By Maighréad Medbh

Savage Solitude

Poet Máighréad Medbh explores, through prose aphorism and poetry, the subject of how to be alone.


Subtitled ‘Reflections of a Reluctant Loner’, Savage Solitude is a unique and thought-provoking book, taking the reader on a journey through the immediate experience of being alone.

Drawing on quotations from a wide range of poets, philosophers, writers and scientists, the conversation of the book moves in a kind of rolling wave that is simultaneously story and analysis, report and ongoing investigation.

Intimate, empathetic, dramatic, this multi-voiced work is a study by immersion, a living experience conducted through the medium of text, and all the while pushing towards an answer to the question (more pressing than ever in our hi-tech age) of how to be alone.

“Savage Solitude is a compelling exploration of self, an unusual combination of literary art forms that achieve a well-rounded discussion of a perennial subject. Medbh’s voices are skillful perspectives that help round out the existential side of solitude and the solitary.”
— Meng-hu,

Máighréad Medbh discusses Savage Solitude with Sean Rocks, Arena, RTÉ Radio 1 here.

ISBN 978 1 906614 63 8 Paperback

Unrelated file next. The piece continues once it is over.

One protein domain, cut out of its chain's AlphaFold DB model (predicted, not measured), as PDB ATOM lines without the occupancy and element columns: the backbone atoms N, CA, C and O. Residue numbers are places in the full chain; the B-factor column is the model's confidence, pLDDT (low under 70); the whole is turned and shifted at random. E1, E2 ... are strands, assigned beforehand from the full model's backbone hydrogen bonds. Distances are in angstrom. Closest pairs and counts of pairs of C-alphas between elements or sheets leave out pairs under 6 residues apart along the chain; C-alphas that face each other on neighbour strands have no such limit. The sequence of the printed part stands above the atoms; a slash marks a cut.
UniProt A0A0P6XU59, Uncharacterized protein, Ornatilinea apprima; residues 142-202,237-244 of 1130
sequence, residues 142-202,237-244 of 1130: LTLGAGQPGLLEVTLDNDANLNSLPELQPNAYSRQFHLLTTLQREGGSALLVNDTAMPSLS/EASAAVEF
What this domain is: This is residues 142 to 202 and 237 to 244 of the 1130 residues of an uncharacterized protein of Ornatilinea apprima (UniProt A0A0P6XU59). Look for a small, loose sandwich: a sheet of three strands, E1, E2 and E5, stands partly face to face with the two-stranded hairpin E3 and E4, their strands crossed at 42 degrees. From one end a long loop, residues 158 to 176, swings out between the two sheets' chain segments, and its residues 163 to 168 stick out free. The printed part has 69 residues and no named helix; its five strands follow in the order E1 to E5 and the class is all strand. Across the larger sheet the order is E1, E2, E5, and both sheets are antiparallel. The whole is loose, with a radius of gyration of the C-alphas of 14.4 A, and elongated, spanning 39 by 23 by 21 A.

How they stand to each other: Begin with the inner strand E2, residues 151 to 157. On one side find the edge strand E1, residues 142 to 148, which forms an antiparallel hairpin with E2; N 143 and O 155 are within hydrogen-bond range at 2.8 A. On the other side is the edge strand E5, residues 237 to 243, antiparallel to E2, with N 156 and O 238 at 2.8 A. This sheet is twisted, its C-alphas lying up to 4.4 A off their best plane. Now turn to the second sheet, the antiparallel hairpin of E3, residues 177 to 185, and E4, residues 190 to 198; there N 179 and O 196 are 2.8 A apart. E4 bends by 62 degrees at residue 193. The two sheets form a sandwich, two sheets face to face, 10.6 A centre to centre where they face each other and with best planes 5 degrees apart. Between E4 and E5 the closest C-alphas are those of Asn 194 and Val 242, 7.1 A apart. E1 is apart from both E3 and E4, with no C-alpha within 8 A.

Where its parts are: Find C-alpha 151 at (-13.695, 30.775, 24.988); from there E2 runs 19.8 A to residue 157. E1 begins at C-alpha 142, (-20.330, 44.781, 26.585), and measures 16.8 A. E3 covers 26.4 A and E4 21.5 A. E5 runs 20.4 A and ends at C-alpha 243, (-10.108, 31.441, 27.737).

290 pp, 140 x 216 mm
March 2013

Additional information

Weight.4 kg
Dimensions216 × 140 mm

Product Detail

  • ISBN: : 9781906614638
  • Size: : 216 x 140 mm
  • Pages: : 290 pp
  • Published: : March 2013

About The Author


Máighréad Medbh is an Irish poet with five collections of her work published to date. One of the pioneers of performance poetry in Ireland in the 1990s, she continues to impress audiences with her unique style. Over the years she has pursued several ways of earning a living, including the Irish Civil Service and internet content management. Born in Co. Limerick, she now lives in apartment-land, Swords, Co. Dublin, and works in the public library service. See also REVIEW EXCERPT "The poems have a kind of verbal intoxication and head-long, devil-may-care adrenalin pumped up with the rhythms of rock, rap, and reggae." — Andrew Swarbrick, Oxford Times